In 2012, the parents at J. L. Long Middle School found out the light fixtures in the auditorium, which were built by Potter Art Metal Studios when the school opened in 1933, were to be taken down and replaced with off-the-shelf lighting. Needless to say, they weren’t too happy about it.
Of course, there wasn’t much Long principal Danielle Petters could do; the bond money allotment simply didn’t cover the cost of restoring or replacing the old lights with new Potter metal works, explains PTA president Maria Hasbany. Although the building has historic designation, that only covered the outside of the building. So, the art deco fixtures on the outside of the building were repaired with bond money, but the 10 pendant lamps in the auditorium, as well as several in the hallways were out of luck.
Or maybe not.
“Once Ms. Petters made the parents aware that the lights were going to be replaced, they rallied together,” Hasbany explains. “The Potter family lives in East Dallas, so there were people who reached out to them directly. That’s when the Potter family and the bond people came together to figure something out.”
Long officials weren’t involved in that process at all, Hasbany says, but apparently the Potter family and Dallas ISD officials were able to “strike some kind of bargain,” and Richard Potter, who runs Potter Art Metal Studios these days, agreed to replace the lights in the auditorium. “The parents were ready to raise the money, if needed, but it never came down to that,” she says. “Somehow they worked it out.”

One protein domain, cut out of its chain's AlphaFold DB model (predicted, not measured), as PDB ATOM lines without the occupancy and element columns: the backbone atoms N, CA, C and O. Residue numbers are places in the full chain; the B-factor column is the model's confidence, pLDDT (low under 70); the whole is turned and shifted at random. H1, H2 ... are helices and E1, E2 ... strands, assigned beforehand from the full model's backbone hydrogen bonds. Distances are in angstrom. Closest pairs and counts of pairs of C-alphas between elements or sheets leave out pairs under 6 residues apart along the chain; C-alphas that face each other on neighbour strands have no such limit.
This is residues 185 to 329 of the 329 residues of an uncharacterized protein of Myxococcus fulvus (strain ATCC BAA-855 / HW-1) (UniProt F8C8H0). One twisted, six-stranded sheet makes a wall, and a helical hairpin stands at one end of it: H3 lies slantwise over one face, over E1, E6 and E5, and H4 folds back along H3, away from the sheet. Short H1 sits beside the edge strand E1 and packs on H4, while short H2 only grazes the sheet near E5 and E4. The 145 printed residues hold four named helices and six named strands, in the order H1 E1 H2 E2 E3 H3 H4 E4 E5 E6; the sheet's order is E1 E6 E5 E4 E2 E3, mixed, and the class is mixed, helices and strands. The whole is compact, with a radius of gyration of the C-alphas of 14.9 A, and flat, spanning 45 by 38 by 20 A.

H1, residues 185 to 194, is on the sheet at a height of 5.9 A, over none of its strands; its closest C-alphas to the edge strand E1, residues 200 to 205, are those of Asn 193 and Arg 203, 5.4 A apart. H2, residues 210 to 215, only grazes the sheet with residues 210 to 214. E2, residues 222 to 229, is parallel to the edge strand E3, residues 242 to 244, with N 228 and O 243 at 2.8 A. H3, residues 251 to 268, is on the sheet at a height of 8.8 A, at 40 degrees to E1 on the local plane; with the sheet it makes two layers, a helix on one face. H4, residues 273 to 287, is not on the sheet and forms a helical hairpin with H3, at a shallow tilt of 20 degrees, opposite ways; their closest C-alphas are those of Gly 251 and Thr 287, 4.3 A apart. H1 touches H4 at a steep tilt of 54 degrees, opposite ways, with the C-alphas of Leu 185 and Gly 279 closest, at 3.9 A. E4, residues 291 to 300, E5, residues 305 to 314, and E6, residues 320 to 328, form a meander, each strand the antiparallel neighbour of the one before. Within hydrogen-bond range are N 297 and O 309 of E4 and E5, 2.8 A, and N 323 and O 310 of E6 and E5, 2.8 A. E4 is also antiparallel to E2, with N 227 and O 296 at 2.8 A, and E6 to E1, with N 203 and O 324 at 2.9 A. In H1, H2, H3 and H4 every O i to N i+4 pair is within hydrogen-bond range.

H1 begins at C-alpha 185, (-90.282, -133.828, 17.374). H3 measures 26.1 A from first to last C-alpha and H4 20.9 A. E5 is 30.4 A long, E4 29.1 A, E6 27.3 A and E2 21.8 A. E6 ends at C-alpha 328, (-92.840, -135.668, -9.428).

Now, the auditorium has 10 new lights, all of which are exact replicas of the originals.
“Not only did he (Richard Potter) make us new lights, but he made us exact replicas of the original lights,” Hasbany says. “He could have gone a much cheaper route, but he didn’t; he made exact duplicates.”
First Potter had to refurbish one of the old lights so he could make a mold of it in order to fashion the new fixtures. “It was a very expensive and complicated project,” Hasbany says.
On top of that he also replaced the lights in the side entrance hallways for a mere $4,000, Hasbany says. Hasbany asked the Swiss Avenue Home Tour if they would donate a little cash for the project, and they obliged. “I took my little $4,000 to Mr. Potter and said, ‘This is all I have. Can you help me?’ and he said, ‘Yes.’,” Hasbany recalls. “Of course it was way more work than he anticipated, but he did it all.”
Now, the lights are finished and hanging in the hallway and auditorium, lighting the way for generations to come. Check out the slideshow below.
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